Salads are integral to every meal, from the classic shopska (tomatoes, cucumbers, roasted red pepper, green onions, parsley, and a mound of grated white-brined cheese) to a simple green salad with fresh radishes and cucumber. There are multiple variations, which may include ingredients like mushrooms, ham, and kashkaval, the last a yellow sheep's cheese sometimes referred to as the cheddar of the Balkans, available at the Produce Center (5820 N. Milwaukee, 773-775-3200) as well as at Caputo's (among other locations, 2400 N. Harlem, Elmwood Park, 708-453-0155, caputomarkets.com). They're dressed simply, with a drizzle of olive oil or oil and vinegar.
Traditional bean stews are prepared with a favorite herb such as mint. Tarator, a perfect summer starter, is a chilled creation of yogurt, cucumber, dill, garlic, and chopped walnuts. Tripe soup, offal slowly simmered for hours in milk and water with red chile peppers and doused with a garnish of vinegar and chopped garlic, will cure any hangover. Roasted vegetables are taken to another level with luitenitsa, a roasted red-pepper-and-tomato spread that's low in calories and perfect with white-brined cheese on toasted bread. Kiopoolu, similar to baba ghanoush but much darker, is another favorite dip—diced, garlicky roasted eggplant with roasted red pepper, olive oil, and parsley.
A myriad of grape varieties are grown in Bulgaria to create astoundingly underrated wines like muscat, traminer, and mavrud. And then there's rakia. Where Mexicans have mescal and Italians have grappa, Bulgarians have this grape or plum brandy, homemade versions of which will put you under the table faster than you can say "Nazdrave!"
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As an insider you make a good point.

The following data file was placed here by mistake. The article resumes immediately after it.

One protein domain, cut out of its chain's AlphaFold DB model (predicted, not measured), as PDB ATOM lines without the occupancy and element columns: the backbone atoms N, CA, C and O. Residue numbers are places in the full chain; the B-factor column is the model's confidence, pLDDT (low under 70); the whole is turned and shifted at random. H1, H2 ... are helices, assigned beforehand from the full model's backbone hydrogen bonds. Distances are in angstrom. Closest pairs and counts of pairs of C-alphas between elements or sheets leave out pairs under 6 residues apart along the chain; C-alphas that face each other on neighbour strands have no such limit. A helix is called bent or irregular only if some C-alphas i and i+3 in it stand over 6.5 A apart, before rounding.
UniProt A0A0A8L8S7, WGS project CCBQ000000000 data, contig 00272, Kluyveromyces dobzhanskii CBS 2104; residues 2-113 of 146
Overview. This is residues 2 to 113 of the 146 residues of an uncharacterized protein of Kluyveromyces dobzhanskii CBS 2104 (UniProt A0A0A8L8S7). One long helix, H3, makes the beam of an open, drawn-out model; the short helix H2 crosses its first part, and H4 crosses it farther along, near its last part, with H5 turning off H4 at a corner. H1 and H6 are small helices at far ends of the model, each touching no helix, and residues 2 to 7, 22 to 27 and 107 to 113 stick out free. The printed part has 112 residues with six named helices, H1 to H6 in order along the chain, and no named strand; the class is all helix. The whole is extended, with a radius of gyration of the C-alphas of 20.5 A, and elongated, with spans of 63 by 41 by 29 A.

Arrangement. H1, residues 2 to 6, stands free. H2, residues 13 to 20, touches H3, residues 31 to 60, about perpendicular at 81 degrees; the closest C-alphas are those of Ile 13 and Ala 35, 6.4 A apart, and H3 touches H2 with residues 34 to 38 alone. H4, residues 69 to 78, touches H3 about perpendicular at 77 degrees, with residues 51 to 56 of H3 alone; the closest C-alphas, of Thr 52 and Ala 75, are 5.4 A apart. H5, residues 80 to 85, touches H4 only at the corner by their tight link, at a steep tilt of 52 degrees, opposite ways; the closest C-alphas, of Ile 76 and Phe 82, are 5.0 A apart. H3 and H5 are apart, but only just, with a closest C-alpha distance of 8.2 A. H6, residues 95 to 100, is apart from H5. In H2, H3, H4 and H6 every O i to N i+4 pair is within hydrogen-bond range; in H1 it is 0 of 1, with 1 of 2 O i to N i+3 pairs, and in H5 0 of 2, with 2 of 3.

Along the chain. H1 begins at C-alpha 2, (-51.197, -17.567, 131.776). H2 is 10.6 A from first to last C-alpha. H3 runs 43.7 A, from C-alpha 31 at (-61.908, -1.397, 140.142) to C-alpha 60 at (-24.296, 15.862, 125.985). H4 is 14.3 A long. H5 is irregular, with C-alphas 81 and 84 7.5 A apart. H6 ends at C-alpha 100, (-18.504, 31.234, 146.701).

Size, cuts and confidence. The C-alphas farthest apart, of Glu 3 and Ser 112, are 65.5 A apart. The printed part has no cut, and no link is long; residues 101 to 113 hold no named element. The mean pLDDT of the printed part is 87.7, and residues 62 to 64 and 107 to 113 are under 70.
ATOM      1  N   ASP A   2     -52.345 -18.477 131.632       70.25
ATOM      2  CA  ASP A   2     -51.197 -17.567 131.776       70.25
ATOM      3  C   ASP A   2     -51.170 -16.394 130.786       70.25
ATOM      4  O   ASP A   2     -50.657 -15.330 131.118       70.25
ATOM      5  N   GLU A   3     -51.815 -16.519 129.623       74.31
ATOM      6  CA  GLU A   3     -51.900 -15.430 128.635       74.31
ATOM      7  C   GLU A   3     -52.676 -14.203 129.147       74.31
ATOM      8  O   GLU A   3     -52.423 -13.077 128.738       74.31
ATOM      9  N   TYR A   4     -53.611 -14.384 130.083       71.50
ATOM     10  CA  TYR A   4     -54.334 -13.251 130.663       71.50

However, in the Chicago case that's the real beauty of it. Having access to the best ingredients in the US market, a restauranteur can label food as he/she wishes.
What's wrong with it?
The ambiance, the environment, the method of cooking can all be Bulgarian yet the ingredients might not.
This is a form of cultural promotion which I think is both acceptable in general and desirable in particular to those going to a nice Bulgarian restaurant to try something different.
If a Bulgarian restaurant were to open in Athens, I wouldn't go with the expectation of finding meat cured in BG. I would go as part of the human experience of seeing others how to prepare food from ingredients we already know.
It's the particular BG skill in food preparation that counts, not the food itself.
Or, so I think.
"a dried, smoked pork sausage round similar to Spanish serrano ham"
Don't make me laugh!
Maybe it's described like this because the author has never tasted the aged whole leg of a pig which produces a sublime flavour and texture.
I've lived in BG for 12 years, I work in the meat business and I've never seen anything resembling a decent properly cured ham here.
BG meat producers only know how to produce sausage from minced meat because it's quick.